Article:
From the silver screen to the Broadway stage, legendary actor James Earl Jones has tapped into the power of his craft to bring forth memorable and compelling stories. The Mississippi native is receiving a special honor for his contributions to the arts. According to Deadline, New York’s Cort Theatre was recently renamed after Jones.
The 110-year-old theater—which has served as the backdrop for noteworthy productions that include “As You Like It, Sunday in New York” and Ossie Davis and Ruby Dee’s “Purlie Victorious”—is one of the performance spaces where Jones started his Broadway career. In 1958, he starred in the Cort Theatre’s “Sunrise at Campobello”; a play that captured former U.S. President Franklin D. Roosevelt’s battle with polio disease.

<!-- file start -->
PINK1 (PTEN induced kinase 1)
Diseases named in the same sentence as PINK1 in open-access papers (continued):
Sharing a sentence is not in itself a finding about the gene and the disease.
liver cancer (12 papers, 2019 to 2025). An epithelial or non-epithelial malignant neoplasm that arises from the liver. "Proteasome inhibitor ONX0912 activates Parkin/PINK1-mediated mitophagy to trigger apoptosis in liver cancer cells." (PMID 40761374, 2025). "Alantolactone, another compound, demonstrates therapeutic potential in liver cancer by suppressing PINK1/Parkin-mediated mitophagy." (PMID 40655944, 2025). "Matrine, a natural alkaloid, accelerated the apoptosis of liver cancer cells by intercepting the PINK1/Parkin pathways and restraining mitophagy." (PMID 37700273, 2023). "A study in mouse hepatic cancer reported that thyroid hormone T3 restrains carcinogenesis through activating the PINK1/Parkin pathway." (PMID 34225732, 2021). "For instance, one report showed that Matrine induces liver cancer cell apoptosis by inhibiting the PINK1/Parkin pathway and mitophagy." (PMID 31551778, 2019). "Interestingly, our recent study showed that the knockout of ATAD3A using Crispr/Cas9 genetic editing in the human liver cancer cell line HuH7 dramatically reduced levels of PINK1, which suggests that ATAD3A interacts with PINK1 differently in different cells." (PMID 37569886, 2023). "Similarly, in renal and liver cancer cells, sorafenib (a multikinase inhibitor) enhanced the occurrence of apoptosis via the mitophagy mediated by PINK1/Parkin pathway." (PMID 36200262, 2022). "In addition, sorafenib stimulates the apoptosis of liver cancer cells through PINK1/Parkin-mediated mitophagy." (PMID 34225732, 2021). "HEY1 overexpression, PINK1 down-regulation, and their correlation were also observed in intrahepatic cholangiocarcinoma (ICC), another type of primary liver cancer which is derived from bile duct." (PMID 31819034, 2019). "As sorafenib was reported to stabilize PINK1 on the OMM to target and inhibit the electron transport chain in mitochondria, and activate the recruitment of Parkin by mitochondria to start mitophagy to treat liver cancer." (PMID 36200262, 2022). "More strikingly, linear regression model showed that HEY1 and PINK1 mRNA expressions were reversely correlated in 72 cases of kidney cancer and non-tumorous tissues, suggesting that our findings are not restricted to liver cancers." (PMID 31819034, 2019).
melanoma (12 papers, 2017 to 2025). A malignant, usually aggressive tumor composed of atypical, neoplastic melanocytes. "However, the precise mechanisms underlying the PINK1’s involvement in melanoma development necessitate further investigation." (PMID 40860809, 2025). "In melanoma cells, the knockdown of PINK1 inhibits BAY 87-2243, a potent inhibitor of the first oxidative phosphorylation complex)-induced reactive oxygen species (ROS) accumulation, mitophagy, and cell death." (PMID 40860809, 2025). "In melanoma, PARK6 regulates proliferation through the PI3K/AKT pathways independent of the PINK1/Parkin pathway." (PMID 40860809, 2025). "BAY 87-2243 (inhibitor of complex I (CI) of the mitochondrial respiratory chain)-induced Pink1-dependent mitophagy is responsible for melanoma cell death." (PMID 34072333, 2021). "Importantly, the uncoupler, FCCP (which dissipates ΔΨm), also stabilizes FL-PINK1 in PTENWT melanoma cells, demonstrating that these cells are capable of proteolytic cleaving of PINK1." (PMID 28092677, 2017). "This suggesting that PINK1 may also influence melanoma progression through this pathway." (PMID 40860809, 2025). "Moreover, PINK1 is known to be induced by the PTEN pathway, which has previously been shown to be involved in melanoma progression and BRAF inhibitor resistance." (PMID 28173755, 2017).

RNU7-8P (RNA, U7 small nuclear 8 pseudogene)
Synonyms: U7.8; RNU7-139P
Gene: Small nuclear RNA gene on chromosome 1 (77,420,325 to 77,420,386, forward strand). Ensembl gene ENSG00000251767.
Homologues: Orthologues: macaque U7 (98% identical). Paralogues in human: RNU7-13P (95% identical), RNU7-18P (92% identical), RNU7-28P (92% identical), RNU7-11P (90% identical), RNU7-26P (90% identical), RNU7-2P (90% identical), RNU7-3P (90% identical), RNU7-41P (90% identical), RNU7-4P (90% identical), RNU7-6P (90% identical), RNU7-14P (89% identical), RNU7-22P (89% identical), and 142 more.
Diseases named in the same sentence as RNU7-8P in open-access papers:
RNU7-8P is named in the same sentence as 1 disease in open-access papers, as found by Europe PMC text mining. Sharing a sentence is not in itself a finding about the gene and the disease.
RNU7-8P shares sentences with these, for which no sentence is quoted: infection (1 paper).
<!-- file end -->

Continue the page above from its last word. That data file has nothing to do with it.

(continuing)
Throughout his career—which spans over 70 years—he was cast in several Broadway productions, including “The Cool World,” “Danton’s Death,” “A Hand is on the Gate,” and “Les Blancs.” He was also featured in “Of Mice and Men,” “Paul Robeson,” “Othello,” “Fences,” “Cat on a Hot Tin Roof,” and most recently “The Gin Game” in which he starred alongside the late trailblazing actress Cicely Tyson. He’s acted in 21 Broadway shows, two of which were at the Cort Theatre. The institution is overseen by the Shubert Organization, the nation’s oldest professional theater company. Continue Reading